I Have Not Played Halo Since ODST
Remember that time when people cared about Campaign? No? Okay.
The Halo series has always had ‘quality’ as point of contention in reference to the campaign narrative, but has only proven to be a veritable roller coaster on the concept of just what makes the story of the game interesting. Inarguably, the reason players continue to visit Halo in droves is the multiplayer. The most exasperating issue facing the series is that Campaign appears to have no consensus on the design of it, which often makes Campaign feel like something created after multiplayer. Did it work this time? Not really! Bow your heads and pour out a 40, this is 60 Frames Per Second At The Expense Of Game Design 5.
From the opening scenes, clearly Something Important is happening, and there is a group of four Spartans talking about it with serious indoor voices. These Spartans mean business, and have been assigned to do Something Important. They get their gear and beautifully careen out of an airborne ship right through a sky battle between the Covenant and The Entire Space Military, landing down to a ground fight where creatures await to block the path. When they land, the Spartans execute amazing moves to take down their enemies, flipping around like in some warzone murder ballet. Bring on the Spartan ninjas! When the player finally does take control, the starting area is small and confined, perfect to try out a few moves seen in the cutscenes prior. Unfortunately, all the ninja moves do not exist in the game outside of those cutscenes, so dreams of being a Master Frontflip Covenant Killer are crushed. Found a gun? Shoot it. Have a fist? Punch. 10 Seconds To Sniper Rifle 5 is every Halo before it with offensively minor variation in design that it feels like a full-priced .5 title.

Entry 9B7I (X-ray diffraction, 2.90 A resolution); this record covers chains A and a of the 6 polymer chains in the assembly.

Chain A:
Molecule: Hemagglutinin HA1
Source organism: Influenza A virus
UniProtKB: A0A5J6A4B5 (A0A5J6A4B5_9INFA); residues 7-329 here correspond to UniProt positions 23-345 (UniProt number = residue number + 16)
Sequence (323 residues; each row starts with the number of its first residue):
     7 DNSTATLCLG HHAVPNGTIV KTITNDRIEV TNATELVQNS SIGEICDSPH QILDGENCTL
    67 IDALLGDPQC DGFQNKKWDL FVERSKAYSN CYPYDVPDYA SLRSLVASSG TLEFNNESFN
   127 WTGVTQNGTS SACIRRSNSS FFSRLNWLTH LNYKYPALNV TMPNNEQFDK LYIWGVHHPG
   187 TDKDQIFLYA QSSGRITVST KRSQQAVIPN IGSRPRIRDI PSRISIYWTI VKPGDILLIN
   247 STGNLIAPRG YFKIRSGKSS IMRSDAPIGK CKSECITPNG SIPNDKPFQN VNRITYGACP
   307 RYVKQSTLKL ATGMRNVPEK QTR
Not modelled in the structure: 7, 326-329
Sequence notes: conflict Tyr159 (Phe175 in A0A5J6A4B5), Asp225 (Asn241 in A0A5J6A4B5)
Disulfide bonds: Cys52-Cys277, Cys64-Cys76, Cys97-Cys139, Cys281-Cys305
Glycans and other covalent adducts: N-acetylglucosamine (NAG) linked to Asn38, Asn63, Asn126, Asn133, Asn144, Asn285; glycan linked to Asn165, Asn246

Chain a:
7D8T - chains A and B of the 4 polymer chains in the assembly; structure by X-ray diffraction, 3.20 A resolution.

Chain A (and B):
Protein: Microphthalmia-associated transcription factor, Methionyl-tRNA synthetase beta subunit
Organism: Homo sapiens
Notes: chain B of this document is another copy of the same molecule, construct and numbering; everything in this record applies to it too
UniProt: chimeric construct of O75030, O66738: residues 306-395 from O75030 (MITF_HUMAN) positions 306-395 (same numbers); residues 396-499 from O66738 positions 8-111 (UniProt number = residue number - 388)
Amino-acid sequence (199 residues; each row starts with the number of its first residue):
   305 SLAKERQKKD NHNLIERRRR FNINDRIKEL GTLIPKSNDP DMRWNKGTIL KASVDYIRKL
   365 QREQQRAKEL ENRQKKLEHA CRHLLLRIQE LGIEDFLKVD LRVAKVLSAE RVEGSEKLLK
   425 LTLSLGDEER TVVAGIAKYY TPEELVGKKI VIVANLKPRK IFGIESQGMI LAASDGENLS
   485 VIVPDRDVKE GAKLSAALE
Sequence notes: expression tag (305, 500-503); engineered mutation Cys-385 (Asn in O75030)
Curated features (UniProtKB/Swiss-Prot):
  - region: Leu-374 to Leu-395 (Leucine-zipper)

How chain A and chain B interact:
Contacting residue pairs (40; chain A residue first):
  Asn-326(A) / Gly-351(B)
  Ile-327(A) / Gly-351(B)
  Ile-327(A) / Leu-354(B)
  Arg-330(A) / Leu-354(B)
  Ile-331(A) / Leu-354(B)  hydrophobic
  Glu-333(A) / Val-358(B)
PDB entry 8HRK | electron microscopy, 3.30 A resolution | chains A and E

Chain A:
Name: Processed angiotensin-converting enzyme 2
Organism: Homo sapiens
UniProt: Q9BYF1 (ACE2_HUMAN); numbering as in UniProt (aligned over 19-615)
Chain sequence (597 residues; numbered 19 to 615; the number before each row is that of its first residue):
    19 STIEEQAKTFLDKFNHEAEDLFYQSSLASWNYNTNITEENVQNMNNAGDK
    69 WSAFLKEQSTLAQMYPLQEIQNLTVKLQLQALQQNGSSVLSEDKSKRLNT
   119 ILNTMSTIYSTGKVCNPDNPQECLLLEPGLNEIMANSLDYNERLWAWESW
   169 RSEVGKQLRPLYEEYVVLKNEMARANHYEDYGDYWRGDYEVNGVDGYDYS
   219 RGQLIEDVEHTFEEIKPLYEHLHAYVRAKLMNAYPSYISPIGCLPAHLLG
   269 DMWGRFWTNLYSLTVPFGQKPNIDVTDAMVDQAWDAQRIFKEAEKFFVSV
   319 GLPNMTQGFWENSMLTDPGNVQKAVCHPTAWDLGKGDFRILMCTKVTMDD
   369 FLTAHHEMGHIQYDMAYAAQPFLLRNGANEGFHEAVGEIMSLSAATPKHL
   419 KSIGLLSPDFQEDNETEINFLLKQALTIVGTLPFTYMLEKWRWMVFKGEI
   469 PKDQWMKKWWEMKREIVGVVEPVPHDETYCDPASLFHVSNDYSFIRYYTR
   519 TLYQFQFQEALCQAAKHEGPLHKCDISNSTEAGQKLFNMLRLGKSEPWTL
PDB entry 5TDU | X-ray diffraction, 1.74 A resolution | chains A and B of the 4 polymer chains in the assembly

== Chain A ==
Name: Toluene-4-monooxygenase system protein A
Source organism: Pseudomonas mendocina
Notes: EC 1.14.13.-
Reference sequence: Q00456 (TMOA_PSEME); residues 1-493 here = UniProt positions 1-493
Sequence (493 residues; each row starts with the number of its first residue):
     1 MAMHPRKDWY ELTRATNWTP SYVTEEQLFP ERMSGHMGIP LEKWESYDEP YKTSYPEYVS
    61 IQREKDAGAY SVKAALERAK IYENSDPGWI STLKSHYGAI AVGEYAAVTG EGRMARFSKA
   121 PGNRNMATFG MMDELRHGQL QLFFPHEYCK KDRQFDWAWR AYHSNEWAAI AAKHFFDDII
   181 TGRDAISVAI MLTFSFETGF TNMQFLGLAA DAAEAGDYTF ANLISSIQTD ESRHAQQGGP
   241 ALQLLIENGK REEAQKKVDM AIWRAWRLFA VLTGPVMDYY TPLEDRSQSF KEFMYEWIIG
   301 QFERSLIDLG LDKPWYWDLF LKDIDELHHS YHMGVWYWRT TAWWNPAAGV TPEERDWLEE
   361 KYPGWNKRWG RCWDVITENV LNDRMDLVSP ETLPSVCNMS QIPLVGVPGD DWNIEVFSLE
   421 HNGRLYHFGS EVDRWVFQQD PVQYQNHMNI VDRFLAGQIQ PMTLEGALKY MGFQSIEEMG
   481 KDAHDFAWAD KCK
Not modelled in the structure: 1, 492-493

Throughout the campaign, the Spartans talk back and forth about Something Important, but unless the player has invested time in the vast lore that is Halo, there is truly nothing that has any significance to a new or casual player just jumping in. Many things can only be explained by an exhaustive internet data quest or by procuring the several Halo books, games, or comics. There is no real courtesy given to new players wanting to be a part of the world of Halo, unlike in the space opera Mass Effect where there are scrupulous walls of text on what the world is about. There are several video games that do a better job at filling in the player about lore without sounding patronizing or redundant, but Halo 5 does not extend this courtesy.